Re: No freezing of kernel threads (was: Re: [GIT PULL] libata fixes for v3.13-rc5)
From: Rafael J. Wysocki
Date: Thu Dec 26 2013 - 09:52:28 EST
On Wednesday, December 25, 2013 11:18:56 PM Tejun Heo wrote:
> Hello, Alan.
> On Wed, Dec 25, 2013 at 10:29:30PM -0500, Alan Stern wrote:
> > Thanks. As I understand it (correct me if this is wrong), the problem
> > is that some subsystems wait for a freezable work queue or kthread to
> > carry out some job, and they do this as part of their resume pathway.
> > Obviously this leads to deadlock.
> It's not even that. Freezer is too big and ends up causing deadlock
> which doesn't have much to do with resuming in itself. The observed
> deadlock is between driver core resume and block layer removal paths.
> While the removal operation is kicked off by bus rescan during resume,
> it isn't an inherent part of libata resume. ie. any block device
> removal can race against driver core freezer path.
It looks like we're talking about two problems somewhat related to each other.
First, there is a removal-vs-resume deadlock which technically is related to
the freezing, but it is not entirely clear to me that using a more fine grained
mechanism instead of the freezing will actually help here. It may turn out to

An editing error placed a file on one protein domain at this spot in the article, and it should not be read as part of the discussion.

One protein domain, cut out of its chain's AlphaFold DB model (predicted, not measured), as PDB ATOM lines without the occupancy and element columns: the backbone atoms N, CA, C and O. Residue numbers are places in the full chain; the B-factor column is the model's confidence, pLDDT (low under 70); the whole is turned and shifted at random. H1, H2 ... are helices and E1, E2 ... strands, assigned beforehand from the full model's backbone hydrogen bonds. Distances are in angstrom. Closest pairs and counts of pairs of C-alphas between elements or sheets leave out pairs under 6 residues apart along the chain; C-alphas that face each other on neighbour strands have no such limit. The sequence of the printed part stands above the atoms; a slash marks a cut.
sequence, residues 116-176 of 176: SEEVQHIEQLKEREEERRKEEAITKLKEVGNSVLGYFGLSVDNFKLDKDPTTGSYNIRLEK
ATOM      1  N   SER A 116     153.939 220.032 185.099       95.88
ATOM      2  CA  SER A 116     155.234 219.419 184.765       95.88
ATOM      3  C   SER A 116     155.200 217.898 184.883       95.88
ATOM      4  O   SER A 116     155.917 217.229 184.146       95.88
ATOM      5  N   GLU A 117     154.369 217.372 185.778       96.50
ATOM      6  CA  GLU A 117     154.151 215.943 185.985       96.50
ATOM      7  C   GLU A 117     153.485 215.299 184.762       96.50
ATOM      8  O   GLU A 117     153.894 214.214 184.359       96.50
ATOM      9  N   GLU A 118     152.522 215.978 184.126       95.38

be necessary to defer the removal until the resume is complete anyway.
Second, there is the problem with the freezer being a huge sledgehammer which
sometimes is used too eagerly and without enough understanding. I agree that
that is a problem and probably the best way to address it would be to make
people use more specific things instead of the freezer for workqueues/kthreads.
> > But I don't see how swinging to the other extreme (i.e., making no
> > kernel threads or work queues freezable) really solves anything.
> > Those things are freezable for real reasons; they do stuff that must
> > not happen while the system is in the middle of a sleep transition.
> Kernel freezer has a lot of similarities with BKL. I wouldn't call
> its eventual removal an extreme choice.
> > Thus... If a subsystem's resume pathway depends on something happening
> > which must not happen during a sleep transition, then something is
> > fundamentally broken.
> Again, the deadlock doesn't have much to do with "a subsystem's resume
> pathway". It's just freezer behaving as too big a lock used by too
> many subsystems which don't even need them eventually leading to messy
> > Perhaps the problem could be solved by a finer-grained approach. For
> Yeah, we seem to agree on the fact that it needs to be finer grained
> > example, maybe some of these work queues or kthreads need to be frozen
> > only while the system is suspending, so they can safely be thawed when
> > the resume begins. Would that fix the problem that began this
> > discussion?
> but not how to achieve it. Kernel freezer's problem is that it's too
> big a mechanism for the given problem. What we need is a mechanism to
> plug a handful (from what I've seen, there aren't too many legit
> users) of kthreads / workqueues, but what we have is a mechanism which
> is integral part of the whole task and workqueue machineries.
> From the beginning and still, it's used as a voodoo mechanism which
> somehow makes the machine "mostly stopped" before performing PM